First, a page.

Microsoft has announced the buyout of Israeli data protection firm, Secure Islands.
“Furthering Microsoft’s investments in security technology, I am pleased to announce today that Microsoft has signed an agreement to acquire Secure Islands, an innovator in advanced information protection solutions,” said Takeshi Numoto, Microsoft corporate VP Cloud and Enterprise Marketing.
“This acquisition accelerates our ability to help customers secure their business data no matter where it is stored – across on-premises systems, Microsoft cloud services like Azure and Office 365, third-party services, and any Windows, iOS or Android device.”
This is Microsoft’s third purchase of an Israeli cybersecurity company. The multinational company paid $320 million for Adallom in July and $200 million for Aorato last November.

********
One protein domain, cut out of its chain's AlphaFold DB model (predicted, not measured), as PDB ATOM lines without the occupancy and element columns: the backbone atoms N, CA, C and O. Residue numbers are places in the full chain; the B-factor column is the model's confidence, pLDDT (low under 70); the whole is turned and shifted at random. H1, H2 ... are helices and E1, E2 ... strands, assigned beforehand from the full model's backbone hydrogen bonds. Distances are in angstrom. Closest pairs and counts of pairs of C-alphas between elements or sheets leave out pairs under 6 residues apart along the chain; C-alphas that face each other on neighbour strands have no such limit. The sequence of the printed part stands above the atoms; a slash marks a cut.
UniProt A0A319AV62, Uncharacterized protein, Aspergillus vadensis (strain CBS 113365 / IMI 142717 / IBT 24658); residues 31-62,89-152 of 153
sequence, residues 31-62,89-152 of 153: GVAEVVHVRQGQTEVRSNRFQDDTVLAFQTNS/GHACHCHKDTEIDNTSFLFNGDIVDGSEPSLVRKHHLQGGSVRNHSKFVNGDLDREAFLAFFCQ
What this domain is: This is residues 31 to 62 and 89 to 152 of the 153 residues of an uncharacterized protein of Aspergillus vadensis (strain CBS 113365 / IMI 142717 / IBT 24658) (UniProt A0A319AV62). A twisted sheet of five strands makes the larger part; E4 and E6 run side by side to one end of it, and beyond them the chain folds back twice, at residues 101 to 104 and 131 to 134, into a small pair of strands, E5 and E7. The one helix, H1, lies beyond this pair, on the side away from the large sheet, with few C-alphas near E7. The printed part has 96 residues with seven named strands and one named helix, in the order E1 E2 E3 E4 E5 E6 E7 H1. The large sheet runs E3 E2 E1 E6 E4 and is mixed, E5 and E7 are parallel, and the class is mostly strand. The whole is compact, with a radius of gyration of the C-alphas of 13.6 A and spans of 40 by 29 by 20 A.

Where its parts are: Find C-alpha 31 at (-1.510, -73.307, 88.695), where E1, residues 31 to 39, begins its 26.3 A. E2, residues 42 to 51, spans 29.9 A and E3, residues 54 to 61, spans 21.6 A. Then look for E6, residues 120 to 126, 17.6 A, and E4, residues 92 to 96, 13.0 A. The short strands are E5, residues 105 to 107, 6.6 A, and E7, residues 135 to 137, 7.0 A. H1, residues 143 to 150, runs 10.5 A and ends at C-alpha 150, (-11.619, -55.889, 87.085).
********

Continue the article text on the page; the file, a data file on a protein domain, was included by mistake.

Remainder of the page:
The nine-year-old company is said to have been bought for $150 million, according to Israeli business daily, Globes.
Secure Islands was founded by brothers Aki and Yuval Eldar. The company’s flagship product, IQProtector, is said to “immunize” data by embedding classification and security protections into documents at the moment they’re created.
“By joining Microsoft, we will be able to extend and expand our vision. Microsoft has been a long time partner and its leadership in enterprise IT, its resources and global reach will help us innovate and deliver new information protection capabilities to both our current and new customer base,” said Aki Eldar, CEO.
“Businesses continue to face challenges protecting their data in a world where information travels beyond the boundary of the corporate network and across many devices outside company control. To work effectively, organizations must share information with partners, vendors and customers. These realities make it more critical than ever to have solutions that prevent data loss and track information regardless of where it resides,” said Numoto.
The closing of the acquisition is subject to regulatory approval.
In the last year, Microsoft also bought digital pen company N-Trig, for $200 million in February, and text analysis company Equivio, for $200 million in January.